The shaving of the king’s beard by Matrevis and Gurney, using channel water in the environs of Kenilworth, signifies the growth of the ego into self-knowledge. This is really an extraordinarily modern work. The trch bears always the pesher value of the visual imagination, as we have seen. When this faculty is suppressed by the Puritan, in his typical way, for fear of being erotically aroused by its contents, it must inevitably come surging back in against his will. This was the scenario of Will Shaksper’s breakdown; and it is portrayed here, in the extinguishing of the torches prior to the entry of Kent, before Kenilworth. But this pathogenetic mechanism is now neutralised by the ego’s initiation into Gnostic wisdom:


Kent  Base villains, wherefore do you gripe me thus?

Gurney  Bind him, and so convey him to the court.


The libido as idea will transform his principle:


Kent  I, lead me whither you will, even to my death…


Marlowe was faced with a technical problem, in that the Younger Mortimer is responsible for the king’s death; but Puritanism of course cannot bring about the psychic transformation. Marlowe solved this by the device of the letter with double meaning, in the unpunctuated Edwardum occidere nolite timere bonum est.


Lightborn represents the principle of enlightenment: it is he who will directly kill the king. The wisdom he incarnates is based on knowledge of the unseen world as idea:


Younger Mortimer  And hast thou cast how to accomplish it.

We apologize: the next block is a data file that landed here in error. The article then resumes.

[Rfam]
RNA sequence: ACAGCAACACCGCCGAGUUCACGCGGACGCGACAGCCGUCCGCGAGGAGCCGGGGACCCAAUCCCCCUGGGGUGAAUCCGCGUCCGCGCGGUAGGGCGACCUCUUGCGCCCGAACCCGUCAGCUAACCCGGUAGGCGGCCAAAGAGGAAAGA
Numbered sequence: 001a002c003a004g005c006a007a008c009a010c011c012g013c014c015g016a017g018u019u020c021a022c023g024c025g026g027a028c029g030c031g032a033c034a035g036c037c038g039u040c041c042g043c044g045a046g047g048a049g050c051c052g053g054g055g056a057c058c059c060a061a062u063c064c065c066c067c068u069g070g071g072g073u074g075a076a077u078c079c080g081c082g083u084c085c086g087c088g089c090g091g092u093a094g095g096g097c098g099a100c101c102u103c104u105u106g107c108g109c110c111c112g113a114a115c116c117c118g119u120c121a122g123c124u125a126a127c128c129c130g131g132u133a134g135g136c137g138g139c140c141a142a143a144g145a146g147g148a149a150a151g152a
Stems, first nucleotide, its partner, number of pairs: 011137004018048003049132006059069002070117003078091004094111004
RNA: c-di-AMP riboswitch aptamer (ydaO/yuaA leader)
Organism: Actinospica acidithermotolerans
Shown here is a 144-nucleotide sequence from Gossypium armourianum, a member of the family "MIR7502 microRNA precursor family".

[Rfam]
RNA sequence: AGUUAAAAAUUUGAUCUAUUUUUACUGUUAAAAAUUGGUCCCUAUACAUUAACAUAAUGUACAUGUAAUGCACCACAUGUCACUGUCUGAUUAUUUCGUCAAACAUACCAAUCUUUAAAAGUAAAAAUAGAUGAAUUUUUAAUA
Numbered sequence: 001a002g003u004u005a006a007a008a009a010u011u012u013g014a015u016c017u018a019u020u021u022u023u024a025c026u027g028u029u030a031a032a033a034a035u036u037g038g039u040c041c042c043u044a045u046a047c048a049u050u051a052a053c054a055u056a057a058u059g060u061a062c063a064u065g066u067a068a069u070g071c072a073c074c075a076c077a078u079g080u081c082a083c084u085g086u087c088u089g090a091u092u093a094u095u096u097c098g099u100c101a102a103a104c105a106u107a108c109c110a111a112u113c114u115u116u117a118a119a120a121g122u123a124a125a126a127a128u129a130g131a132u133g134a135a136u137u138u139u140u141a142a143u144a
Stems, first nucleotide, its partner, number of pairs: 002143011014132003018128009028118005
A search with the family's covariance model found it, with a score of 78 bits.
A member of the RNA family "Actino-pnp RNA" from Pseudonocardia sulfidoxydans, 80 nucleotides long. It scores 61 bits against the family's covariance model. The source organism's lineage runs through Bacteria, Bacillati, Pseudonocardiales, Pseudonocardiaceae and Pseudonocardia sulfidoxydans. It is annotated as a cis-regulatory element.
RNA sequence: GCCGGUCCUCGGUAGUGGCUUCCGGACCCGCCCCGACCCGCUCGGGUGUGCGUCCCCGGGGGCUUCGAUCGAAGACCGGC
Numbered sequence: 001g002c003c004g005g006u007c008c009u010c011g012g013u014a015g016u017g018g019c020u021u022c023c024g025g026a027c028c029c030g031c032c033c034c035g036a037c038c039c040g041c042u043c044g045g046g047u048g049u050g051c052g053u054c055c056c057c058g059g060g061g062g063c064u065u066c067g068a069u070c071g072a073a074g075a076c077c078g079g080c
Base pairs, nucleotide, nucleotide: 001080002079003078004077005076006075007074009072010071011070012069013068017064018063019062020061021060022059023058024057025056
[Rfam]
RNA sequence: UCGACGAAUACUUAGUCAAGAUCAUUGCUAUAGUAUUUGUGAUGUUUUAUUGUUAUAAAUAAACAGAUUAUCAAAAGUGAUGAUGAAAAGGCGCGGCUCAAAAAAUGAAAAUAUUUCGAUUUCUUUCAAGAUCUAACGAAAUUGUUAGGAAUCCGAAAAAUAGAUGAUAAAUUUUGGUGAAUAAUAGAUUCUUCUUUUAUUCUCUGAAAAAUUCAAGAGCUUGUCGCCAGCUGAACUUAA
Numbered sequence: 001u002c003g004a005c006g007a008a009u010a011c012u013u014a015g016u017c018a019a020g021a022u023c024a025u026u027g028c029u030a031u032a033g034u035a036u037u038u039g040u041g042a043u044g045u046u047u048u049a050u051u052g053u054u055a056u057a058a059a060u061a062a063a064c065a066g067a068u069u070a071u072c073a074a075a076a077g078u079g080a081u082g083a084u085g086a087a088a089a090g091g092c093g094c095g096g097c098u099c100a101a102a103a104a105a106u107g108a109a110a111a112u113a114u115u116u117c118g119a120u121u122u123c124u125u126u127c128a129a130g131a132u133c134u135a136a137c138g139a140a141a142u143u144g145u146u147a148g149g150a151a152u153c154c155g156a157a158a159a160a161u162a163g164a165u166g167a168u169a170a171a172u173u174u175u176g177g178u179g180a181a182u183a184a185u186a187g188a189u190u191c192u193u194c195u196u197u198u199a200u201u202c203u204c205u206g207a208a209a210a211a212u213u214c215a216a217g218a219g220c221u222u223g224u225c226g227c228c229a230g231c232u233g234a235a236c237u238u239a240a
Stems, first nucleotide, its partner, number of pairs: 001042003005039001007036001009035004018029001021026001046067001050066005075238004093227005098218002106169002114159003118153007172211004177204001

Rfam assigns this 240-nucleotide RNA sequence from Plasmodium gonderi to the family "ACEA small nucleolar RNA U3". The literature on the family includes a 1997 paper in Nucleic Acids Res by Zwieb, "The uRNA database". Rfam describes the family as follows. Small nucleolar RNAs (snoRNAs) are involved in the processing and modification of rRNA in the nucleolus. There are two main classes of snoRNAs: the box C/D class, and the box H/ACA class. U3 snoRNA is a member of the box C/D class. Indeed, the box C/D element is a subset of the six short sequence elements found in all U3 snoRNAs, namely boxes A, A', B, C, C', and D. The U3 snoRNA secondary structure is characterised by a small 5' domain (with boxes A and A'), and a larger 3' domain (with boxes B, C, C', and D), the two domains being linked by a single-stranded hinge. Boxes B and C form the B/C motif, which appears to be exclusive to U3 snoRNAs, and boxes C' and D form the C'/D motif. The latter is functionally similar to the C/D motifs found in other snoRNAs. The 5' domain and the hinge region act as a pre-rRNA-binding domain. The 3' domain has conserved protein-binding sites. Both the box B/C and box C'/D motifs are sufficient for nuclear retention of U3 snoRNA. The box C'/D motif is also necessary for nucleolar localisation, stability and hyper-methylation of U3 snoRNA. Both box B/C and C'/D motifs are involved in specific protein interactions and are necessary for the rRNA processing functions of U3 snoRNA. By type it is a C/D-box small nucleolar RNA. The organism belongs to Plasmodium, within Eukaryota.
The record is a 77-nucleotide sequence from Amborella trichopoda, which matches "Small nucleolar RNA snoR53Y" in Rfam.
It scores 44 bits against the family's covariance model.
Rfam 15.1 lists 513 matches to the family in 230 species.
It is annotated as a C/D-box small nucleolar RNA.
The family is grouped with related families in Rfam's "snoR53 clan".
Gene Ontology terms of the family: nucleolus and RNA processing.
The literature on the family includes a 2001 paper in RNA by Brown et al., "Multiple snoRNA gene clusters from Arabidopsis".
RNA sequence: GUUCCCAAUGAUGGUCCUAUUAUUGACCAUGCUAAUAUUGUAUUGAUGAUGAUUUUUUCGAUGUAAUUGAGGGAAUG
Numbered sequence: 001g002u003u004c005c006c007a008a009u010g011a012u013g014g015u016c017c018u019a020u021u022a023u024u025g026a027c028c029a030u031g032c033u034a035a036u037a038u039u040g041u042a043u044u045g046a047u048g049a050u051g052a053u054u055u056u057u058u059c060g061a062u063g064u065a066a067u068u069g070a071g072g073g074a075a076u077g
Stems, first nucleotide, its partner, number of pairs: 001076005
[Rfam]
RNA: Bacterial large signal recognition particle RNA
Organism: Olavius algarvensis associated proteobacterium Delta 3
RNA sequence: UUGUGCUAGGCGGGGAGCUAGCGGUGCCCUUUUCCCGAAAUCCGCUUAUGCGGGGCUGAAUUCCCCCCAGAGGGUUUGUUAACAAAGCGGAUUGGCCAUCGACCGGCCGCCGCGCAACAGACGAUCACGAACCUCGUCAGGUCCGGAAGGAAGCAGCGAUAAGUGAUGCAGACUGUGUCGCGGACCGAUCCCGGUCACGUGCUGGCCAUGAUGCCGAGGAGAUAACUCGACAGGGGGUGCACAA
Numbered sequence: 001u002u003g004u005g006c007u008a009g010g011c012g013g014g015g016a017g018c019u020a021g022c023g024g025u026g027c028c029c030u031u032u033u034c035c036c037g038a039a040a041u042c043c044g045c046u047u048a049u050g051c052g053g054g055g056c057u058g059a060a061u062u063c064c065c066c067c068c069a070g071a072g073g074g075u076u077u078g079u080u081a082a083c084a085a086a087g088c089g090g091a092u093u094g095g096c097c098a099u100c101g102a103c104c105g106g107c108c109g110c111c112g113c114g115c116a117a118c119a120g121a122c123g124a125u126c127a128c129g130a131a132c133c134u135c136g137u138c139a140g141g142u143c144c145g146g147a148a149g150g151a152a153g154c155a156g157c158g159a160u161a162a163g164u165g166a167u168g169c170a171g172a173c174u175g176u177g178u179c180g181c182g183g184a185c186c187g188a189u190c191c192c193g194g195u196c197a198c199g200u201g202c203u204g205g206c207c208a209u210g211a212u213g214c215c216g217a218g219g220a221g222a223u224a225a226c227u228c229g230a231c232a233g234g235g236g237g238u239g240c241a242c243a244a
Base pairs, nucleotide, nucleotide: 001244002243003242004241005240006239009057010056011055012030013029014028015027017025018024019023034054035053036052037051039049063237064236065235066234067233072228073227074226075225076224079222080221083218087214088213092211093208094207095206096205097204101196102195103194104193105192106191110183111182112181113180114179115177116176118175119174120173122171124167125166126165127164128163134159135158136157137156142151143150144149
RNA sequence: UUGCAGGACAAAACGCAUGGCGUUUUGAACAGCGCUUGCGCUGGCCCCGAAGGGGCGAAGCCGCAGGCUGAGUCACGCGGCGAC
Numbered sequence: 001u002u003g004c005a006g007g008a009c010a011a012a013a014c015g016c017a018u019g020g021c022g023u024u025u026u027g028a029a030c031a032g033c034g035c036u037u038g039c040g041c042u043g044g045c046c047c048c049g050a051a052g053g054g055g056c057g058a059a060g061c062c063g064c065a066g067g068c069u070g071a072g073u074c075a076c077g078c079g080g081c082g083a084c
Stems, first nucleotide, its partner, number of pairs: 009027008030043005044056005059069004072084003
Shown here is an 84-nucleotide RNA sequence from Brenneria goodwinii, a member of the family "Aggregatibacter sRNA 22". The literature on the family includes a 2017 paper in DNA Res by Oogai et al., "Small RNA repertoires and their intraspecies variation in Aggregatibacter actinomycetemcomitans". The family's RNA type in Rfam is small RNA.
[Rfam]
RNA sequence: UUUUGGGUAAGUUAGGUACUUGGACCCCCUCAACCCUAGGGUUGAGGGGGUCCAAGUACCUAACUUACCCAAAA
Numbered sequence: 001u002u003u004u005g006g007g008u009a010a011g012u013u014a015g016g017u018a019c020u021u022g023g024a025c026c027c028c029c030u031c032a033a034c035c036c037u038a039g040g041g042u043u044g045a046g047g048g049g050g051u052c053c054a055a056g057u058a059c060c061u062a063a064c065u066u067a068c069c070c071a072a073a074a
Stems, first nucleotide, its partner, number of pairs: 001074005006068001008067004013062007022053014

Lightborn  I, I; and none shall know which was he died.


Lightborn  Know you this token? I must have the king.

Gives token

Matrevis  I, stay a while…


Mortimer’s pesher identity is alluded to:


Y. Mortimer  While at the council-table, grave enough,

And not unlike a bashful puritan,

First I complain of imbecility.


I am unable to visualise exactly what is happening on stage during the king’s murder, and so cannot describe it in terms of the pesher; but the unseen world is clearly the agent of his death (psychic transformation of the subject):


Lightborn  What else? A table and a feather-bed.

Gurney  That’s all?

Lightborn I, I: so…


The lord bears always in the Folio plays the pesher value of higher mentation: the combination of memory, reason, and imagination. So it is here that the First Lord prompts the new King Edward III to do away forever with Mortimer (subject finally defeats the Puritan world view which has afflicted him):


Queen Isabella is committed, consistently, to the Tower, for she is Magdalene type (see above). Finally, Mortimer’s stricken-off head is put in the hearse with the old king’s body: a powerful icon portraying the Puritan mentation which had defined the subject’s old self.